Peter Morville's new book Ambient Findability finally available

Congratulations to Peter on a book that expands on information architecture to look at human information interaction. If you order from Amazon using this link for Ambient Findability, Peter will get a little something extra for the sale...and given that IA book writing doesn't pay that well, it's well deserved.

Sneak Peek at 'Everything is Miscellaneous'

David Weinberger, (author of Cluetrain Manifesto and Small Things Loosley Joined) gives us a sneak peek at where he's going with his latest book Everything is Miscellaneous...a treat for IAs that won't get published until late 2006/early 2007.

Books on Persuasion

BJ Fogg gave an excellent keynote this morning - really outstanding, and my favorite in the 3 years I've been at the Summit. His book Persuasive Technology is currently the best collection on using technology to change attitudes and behaviors. You should really consider buying it (and no, there's no Amazon referrer code there).

During the Q&A, I mentioned another book on persuasion, the classic Influence by Robert Cialdini. Interesting Cialdini interview here, too.

Speaking of Cross-Training - Free online book Evolutionary Architecture

John Frazer's Evolutionary Architecture examines architecture as evolution, and architects as shaping the process. Interesting lessons for information architects abound in the brief look through that I've had. Frazer's site at Autotectonica shows an ambition to generalize his thinking into general systems design and design education, but is sadly just an under construction placeholder.

Thanks Caterina

Book Review: Digital Ground

Andrew Ottwell’s eloquent commentary on Digital Ground makes me want to buy the book.

Malcolm McCullough’s new book…is a readable and timely contribution to current interaction design. Using ideas drawn from architectural and design theory, cognitive science, and philosophy, McCullough significantly extends current ideas about pervasive computing and so-called experience design, while building on the foundation of traditional task-centered interface design. It’s the best current book on interaction design, and should appeal to both designers and theorists.

Thanks Stewart

37Signals boys have been busy - Book and new project management application

This is old, but news to me: 37Signals has released their book Defensive Design for the Web. Congratulations! While "contingency design" might be more accurate, the tie in to defensive driving will help communicate the topic to non-UX geeks.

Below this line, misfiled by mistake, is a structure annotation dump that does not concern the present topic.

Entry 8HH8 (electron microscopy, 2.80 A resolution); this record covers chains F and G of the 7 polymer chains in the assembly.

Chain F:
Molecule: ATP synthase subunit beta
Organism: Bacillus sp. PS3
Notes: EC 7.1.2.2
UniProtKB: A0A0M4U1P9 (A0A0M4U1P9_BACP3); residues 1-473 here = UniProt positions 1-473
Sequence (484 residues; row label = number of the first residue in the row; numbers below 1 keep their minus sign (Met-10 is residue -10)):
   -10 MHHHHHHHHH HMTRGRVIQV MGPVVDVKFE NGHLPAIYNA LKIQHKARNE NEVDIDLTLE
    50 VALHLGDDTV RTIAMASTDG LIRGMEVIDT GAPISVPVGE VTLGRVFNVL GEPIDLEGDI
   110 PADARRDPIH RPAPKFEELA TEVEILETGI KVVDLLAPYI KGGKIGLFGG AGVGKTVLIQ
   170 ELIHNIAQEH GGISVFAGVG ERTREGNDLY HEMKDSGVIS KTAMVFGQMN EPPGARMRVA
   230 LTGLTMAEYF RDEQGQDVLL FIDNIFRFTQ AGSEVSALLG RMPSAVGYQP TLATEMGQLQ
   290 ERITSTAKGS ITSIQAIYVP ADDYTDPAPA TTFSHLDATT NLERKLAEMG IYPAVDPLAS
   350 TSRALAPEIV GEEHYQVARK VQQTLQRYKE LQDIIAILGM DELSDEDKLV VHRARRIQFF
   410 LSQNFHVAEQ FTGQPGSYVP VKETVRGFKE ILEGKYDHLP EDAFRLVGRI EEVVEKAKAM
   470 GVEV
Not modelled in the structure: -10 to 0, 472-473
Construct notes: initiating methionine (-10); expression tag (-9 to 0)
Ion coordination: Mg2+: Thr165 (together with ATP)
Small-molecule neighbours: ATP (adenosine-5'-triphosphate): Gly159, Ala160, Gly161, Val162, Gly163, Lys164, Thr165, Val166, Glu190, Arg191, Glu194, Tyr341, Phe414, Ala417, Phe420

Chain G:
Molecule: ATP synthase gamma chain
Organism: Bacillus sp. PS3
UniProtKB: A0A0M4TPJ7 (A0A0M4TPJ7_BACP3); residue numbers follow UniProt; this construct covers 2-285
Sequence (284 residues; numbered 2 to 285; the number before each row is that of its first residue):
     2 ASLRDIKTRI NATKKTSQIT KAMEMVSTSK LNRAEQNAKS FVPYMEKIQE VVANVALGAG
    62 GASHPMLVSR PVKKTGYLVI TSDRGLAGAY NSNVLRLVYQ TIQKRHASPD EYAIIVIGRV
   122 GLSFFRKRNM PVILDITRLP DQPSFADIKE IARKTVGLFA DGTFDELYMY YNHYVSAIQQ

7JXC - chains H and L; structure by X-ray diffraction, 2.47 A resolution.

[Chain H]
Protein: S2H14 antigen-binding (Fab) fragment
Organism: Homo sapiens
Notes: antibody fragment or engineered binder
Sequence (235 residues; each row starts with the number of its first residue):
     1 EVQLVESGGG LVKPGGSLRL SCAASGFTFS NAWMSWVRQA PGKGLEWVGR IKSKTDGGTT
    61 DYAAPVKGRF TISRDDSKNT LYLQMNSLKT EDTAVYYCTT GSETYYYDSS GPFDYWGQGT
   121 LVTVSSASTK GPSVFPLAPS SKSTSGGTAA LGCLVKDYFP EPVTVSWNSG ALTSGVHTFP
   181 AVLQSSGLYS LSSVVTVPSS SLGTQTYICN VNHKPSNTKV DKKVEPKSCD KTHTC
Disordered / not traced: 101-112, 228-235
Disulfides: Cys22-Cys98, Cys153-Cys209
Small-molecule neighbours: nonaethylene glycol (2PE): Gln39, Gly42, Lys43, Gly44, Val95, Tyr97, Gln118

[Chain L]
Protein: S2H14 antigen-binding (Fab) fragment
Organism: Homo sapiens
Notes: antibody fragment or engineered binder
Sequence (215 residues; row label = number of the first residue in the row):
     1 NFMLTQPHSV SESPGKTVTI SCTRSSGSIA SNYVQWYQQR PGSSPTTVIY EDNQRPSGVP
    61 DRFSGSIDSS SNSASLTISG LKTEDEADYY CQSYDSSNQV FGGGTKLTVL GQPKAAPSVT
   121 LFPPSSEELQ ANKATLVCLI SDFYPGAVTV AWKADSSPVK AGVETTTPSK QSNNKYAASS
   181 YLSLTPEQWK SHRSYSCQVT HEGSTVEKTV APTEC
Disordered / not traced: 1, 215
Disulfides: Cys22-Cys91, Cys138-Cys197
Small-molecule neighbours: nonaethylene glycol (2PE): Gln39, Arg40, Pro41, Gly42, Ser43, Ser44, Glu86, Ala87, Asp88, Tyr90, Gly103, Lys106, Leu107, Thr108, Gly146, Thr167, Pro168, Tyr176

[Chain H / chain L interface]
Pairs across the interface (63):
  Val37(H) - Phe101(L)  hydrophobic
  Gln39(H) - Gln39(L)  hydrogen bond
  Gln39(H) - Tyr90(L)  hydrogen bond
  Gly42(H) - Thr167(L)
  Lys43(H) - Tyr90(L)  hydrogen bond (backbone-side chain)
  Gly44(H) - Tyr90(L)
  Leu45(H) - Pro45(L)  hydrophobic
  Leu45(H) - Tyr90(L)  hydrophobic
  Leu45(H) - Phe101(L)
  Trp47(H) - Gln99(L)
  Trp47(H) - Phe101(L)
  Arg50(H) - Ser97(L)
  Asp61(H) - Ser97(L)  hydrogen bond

On another 37Signals note, they've released Basecamp, a web based project management tool that is clean, simple, and effective without all the headaches of Sitespring (Macromedia's discontined foray into the space) or PHPCollab (open source Sitespring attempt). Well done.

User Experience Books from 2003

Every year there are more user experience books than I have time to read. This list includes both books I've read, and books I hope to. If I missed a book (published in 2003) that you think I should include, drop a line in the comments and I'll add it.

  • Universal Principles of Design

    Condensed design wisdom for capital 'D' Design. Outstanding.

  • Funology: From Usability to Enjoyment (pricy)

    Seminal collection of HCI/Engagement thinking. The academic reference for peeps who want more than "good experience needs to be engaging" platitudes.

  • Emotional Design

    In May 2002, Don Norman posted to CHI-WEB looking for beautiful and usable designs. A year and half later, this book brings together his thinking about the importance of emotion in design. Destined to be a classic, and hopefully help drag the old skool "ugly boxes everywhere - but it works" HCI crowd into the 21st century.

  • Information Architecture for Designers

    I like Peter's book. It's visual in a way that other IA books aren't, and that connects to a certain crowd in a way that another chapter on facets just won't. Recommended for quick illustrations of IA to others.

  • About Face 2.0: The Essentials of Interaction Design

    Alan Cooper enlisted Robert Reimann's help with this sequel. It's a good overview of Cooper's process, but leaves out a lot of detail that I wished was there, particularly about persona creation. Still very useful as an introduction to interaction design, and a reference for particular situations. Most of the examples focus on application development. If you've read About Face 1.0, you'll find some repetition, but there's enough new material, and updated past material to make it worth the money.

  • Paper Prototyping

    Carolyn Snyder takes her years of experience with paper prototyping, and makes them available here. Very cool. I'm still not convinced that the effort to make complicated paper widgets to simulate interaction is worth it for most web sites. Where paper prototyping rocks is in managing expectations - seeing polished mockups or even clickable wireframes can give the illusion that the project is farther along than it is. If you deal with people thinking the project is ready to launch after seeing a design comp, paper prototyping is just the ticket.

  • Observing the User Experience

    Adaptive Path's Mike Kuniavsky brings together a lot of thinking on user research, with a lot of attention to usability testing, rounded out with other common techniques, from focus groups to ethnography. Solid how-to advice can provide a platform for actually going out and actually studying users.

  • Design Research : Methods and Perspectives